Cargill: Meat aisle natural fit for The Chompery treats

The Chompery products are produced in the United States from natural ingredients, are easy to digest, and promote healthier teeth and gums, a The Chompery Fact Sheet stated.

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Bone broth has a long history of potential health claims, but the actual research of those claims in pet food is lacking. (Magdalena Kucova | Shutterstock.com)
Bone broth has a long history of potential health claims, but the actual research of those claims in pet food is lacking. (Magdalena Kucova | Shutterstock.com)

Cargill is promoting its The Chompery brand as butcher-quality premium dog treats, so much so that it is marketing them in the meat aisle at grocery stores across the United States.

The Chompery line includes the following products:

  • Beef knee
  • Beef marrow
  • Beef foreshank
  • Beef ribs
  • Pork femur
  • Beef femur
  • Full pig ears
  • Bully sticks
  • Jerkies
  • Windpipes

The Chompery products are produced in the United States from natural ingredients, are easy to digest, and promote healthier teeth and gums, a The Chompery Fact Sheet stated.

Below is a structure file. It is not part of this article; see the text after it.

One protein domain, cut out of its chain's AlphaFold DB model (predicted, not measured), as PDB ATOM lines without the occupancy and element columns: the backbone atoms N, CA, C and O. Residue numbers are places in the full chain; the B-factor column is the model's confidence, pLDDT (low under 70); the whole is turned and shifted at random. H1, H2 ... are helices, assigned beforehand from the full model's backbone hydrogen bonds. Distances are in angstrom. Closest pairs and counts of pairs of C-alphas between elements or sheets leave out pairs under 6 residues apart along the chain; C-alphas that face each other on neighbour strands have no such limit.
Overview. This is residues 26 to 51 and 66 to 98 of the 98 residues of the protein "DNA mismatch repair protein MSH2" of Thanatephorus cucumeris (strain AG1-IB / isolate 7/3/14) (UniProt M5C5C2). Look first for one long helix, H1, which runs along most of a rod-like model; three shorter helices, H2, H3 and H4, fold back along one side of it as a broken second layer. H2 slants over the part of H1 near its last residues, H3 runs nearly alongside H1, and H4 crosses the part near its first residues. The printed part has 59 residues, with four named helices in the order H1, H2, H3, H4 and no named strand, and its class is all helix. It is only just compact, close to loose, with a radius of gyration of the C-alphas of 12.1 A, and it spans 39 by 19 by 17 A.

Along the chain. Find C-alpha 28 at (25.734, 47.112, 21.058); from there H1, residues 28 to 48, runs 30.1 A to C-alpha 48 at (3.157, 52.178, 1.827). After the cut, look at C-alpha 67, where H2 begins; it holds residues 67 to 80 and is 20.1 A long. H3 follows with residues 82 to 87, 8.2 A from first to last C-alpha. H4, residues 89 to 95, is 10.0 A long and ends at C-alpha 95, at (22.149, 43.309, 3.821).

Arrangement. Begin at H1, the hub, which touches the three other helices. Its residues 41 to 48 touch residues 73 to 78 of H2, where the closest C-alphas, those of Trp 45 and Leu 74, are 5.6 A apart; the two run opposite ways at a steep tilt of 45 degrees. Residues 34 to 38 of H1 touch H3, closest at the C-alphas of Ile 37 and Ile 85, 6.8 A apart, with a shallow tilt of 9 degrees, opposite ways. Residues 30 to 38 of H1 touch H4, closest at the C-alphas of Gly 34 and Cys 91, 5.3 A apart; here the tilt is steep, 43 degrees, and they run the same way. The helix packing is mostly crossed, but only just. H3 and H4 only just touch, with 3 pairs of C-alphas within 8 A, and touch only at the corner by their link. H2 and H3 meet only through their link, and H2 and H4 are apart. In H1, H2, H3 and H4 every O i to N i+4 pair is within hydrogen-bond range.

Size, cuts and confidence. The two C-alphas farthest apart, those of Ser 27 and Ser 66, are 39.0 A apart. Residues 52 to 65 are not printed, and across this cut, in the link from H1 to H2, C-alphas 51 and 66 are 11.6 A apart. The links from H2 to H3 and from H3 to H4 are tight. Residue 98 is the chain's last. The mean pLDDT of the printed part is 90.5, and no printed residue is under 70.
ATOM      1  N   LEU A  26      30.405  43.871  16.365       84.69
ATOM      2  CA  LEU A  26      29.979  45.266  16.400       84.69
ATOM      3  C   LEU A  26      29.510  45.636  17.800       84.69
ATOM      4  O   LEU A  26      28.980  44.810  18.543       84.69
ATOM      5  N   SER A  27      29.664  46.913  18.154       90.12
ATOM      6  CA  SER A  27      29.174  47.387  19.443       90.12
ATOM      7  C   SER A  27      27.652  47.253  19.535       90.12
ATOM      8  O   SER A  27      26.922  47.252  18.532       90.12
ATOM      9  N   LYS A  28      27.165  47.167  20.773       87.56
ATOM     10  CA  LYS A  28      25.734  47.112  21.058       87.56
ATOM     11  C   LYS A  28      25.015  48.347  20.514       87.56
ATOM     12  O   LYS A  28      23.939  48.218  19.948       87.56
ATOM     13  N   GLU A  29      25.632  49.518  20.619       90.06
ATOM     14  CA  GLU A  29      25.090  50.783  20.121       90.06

Why the meat aisle?

It may seem unusual for a company to have its pet treats marketed in the meat aisle where meats for human consumption are sold, instead of the pet food aisle. But Tom Windish, president of Cargill Protein’s retail channel, said it was a move that made sense.

He said it has less to do with trends of dog owners humanizing their pets, and more to do with “several trends and consumer data points that point us in that direction.”

Windish noted that data has shown that since the COVID-19 pandemic started, 90% of pet owners said they spent the same amount of money on their pets, or even more, than they did in the pre-pandemic days. He also pointed out that 65% of dog treat purchases were unplanned, so seeing them in a nontraditional place would not necessarily lead to a missed sale.

The relationships between Cargill, which is a leading beef and turkey producer in the United States, and the meat departments of major retailers also played a factor.

“That’s an area in the store where we’ve operated for a long time,” said Windish. “We have relationships with retailers at the meat case. The connection to the butcher and bones is a natural connection to us, and more importantly, it’s a natural connection to the consumer.”

A sustainable option

Cargill has been in the pet treat business for about seven or eight years, Windish said, but it wasn’t until the past year that the company rolled out a retail brand.

By producing pet treats from parts such as bones or windpipes that would otherwise may be discarded or sold for a lesser value, it helps Cargill be a more sustainable company.

“Sustainability has always been a core value,” said Windish. “Any time we can do more with less in the value of products, we believe that is the right thing to do. That is part of the thinking here.”

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